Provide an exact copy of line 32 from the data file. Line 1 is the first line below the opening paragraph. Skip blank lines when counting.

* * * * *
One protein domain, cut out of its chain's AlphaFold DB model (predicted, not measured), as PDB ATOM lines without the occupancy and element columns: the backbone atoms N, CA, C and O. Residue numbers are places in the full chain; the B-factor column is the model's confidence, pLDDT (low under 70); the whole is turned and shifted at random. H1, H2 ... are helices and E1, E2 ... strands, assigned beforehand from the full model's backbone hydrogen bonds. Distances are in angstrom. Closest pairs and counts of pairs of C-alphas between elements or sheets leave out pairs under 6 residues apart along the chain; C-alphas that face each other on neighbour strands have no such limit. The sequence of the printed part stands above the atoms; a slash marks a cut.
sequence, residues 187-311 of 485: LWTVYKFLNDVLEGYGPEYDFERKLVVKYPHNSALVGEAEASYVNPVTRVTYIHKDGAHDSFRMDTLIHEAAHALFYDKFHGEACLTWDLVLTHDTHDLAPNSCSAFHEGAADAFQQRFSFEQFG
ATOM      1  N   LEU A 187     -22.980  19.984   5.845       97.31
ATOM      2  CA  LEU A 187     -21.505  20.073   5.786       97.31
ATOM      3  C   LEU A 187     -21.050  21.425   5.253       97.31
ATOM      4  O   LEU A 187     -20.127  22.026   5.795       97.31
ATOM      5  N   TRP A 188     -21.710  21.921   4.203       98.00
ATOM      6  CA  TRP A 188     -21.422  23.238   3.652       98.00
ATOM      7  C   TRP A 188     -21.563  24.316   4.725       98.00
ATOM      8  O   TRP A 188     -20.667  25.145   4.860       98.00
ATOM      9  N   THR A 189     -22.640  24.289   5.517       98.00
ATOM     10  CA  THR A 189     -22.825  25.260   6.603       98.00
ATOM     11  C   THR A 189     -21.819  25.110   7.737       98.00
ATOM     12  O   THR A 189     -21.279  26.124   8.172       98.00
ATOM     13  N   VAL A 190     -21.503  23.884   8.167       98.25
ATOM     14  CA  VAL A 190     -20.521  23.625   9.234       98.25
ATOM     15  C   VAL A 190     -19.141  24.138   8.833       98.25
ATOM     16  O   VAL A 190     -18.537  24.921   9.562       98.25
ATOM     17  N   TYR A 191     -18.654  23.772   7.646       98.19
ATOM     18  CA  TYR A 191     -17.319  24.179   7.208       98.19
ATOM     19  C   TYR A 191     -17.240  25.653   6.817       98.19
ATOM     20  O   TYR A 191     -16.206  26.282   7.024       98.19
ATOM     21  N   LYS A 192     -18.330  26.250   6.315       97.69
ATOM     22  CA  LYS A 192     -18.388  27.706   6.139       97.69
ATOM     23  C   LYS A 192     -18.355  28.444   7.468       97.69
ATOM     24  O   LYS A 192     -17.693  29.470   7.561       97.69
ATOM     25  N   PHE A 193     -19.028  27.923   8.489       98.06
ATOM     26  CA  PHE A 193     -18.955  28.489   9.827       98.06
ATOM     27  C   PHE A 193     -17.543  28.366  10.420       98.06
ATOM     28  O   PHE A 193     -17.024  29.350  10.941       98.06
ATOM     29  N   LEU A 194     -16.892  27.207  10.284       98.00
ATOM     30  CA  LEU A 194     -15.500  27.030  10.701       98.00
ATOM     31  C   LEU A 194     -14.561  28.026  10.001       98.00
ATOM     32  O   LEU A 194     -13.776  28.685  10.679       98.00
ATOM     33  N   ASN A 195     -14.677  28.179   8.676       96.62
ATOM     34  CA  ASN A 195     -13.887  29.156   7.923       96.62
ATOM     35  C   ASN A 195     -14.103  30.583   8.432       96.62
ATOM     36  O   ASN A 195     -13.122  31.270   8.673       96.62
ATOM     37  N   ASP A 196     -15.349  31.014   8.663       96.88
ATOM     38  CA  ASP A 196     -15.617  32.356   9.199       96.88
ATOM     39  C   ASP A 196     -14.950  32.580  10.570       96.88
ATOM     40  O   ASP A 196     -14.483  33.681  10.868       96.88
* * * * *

ATOM     31  C   LEU A 194     -14.561  28.026  10.001       98.00